Leaving Kamiros, we continued going south-west with the Aegaean sea on our right. After about 15 minutes, the road turned away from the sea and took us into the mountains. And what a ride those mountains were! See, when you drive in a car that is not yours, in traffic that you are not used to, you mostly concentrate on staying on the road. One word of advise: Please do remember to stop over once in a while to enjoy the amazing view! Steep mountain sides go up on one side of the road, and equally steep drops lead down on the other. No road barriers you say? Nope, not one, so watch where you are driving!
Coming around the top of the mountain, you suddenly find yourself with the Aegaean on your left side. No worries, you did not unbeknownst cross the island, the road just makes you loose all sense of direction and within minutes, you find yourself entering Monolithos. Follow the signs, and find yourself parked below the entrance to Monolithos Castle.
Heading back from Monolithos Castle, the sun was once again beating down on us, so we stopped by a local greek tavern in the outskirts of Apolakkia. Unfortunately it was very local, so they did not accept VISA as payment, so we had to drive on. To our luck, Apolakkia did indeed provide a local taverna, were VISA was accepted, and how fortunately were we? This taverna, Amalias Grill House, turned out to serve the best food we have had over this vacation! So, if you find yourself in the area of Apolakkia, do yourself the favour of stopping by Amalia Grill House in the city square.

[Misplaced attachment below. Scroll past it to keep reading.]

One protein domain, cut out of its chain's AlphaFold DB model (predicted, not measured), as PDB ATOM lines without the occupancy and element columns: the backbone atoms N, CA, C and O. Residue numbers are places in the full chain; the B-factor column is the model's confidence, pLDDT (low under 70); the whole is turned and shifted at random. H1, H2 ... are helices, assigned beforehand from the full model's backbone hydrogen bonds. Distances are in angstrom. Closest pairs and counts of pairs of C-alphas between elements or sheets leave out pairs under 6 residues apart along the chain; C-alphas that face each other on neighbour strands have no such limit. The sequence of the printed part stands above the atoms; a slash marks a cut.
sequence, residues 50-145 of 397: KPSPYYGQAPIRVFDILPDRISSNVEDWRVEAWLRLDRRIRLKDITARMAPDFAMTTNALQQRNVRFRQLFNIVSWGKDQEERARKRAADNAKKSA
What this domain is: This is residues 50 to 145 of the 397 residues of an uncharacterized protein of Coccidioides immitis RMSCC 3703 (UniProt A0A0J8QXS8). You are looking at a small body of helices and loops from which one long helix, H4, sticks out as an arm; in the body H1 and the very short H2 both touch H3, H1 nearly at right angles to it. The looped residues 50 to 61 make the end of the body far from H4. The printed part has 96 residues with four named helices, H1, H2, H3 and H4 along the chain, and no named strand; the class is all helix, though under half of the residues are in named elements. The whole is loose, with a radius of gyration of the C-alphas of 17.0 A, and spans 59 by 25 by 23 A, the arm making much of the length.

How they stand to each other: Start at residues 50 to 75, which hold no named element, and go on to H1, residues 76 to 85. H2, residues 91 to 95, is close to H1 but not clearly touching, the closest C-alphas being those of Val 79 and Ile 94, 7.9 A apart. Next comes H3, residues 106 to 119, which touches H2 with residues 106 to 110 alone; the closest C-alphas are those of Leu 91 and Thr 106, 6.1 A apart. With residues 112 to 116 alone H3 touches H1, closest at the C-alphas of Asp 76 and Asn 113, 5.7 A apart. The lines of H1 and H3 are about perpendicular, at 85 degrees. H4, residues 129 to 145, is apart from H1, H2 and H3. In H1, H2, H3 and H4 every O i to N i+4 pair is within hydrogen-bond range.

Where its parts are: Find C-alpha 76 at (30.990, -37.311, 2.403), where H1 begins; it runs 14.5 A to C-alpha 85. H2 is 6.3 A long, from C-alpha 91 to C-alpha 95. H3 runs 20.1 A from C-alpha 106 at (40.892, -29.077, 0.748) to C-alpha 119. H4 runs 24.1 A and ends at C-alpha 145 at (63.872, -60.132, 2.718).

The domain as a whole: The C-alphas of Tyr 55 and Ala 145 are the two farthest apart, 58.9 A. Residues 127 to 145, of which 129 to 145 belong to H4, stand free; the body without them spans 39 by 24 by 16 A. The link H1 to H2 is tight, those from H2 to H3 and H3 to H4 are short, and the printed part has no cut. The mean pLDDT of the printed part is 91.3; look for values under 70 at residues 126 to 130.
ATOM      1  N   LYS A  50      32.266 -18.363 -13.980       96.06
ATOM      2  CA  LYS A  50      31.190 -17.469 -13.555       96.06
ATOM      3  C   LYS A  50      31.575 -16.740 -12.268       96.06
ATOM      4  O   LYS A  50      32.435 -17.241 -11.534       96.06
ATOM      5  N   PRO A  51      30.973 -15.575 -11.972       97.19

After our wonderful late lunch, we set off for Lindos, about an hours drive from Apolakkia. Traffic was still very sparse, and sun was searing hot and it was getting quite late in the afternoon before we finally arrived in Lindos. Much to our sadness, the area south of Lindos was ridden with the highest number of half-finished buildings, and we could not help talking about some of the poor families who might have thrown every effort into building this, the home of their dreams, just to be body tackled by the bank somewhere along the way, perhaps leaving the families with debt and no home.
Next stop was Thermes Kalitheas, an attraction we had lots of trouble finding in maps, Google, etc. So we decided to trust our receptionist, and just head towards Kalithea and see if we could find it. The ride was somewhat uneventful, however, we now finally saw more of that crazy Rhodian traffic we had experienced earlier as cab passengers. We decided to take a defensive stance against the somewhat reckless local drivers, and just let them pass and give them a little room. Better arrive a little late than not arrive at all.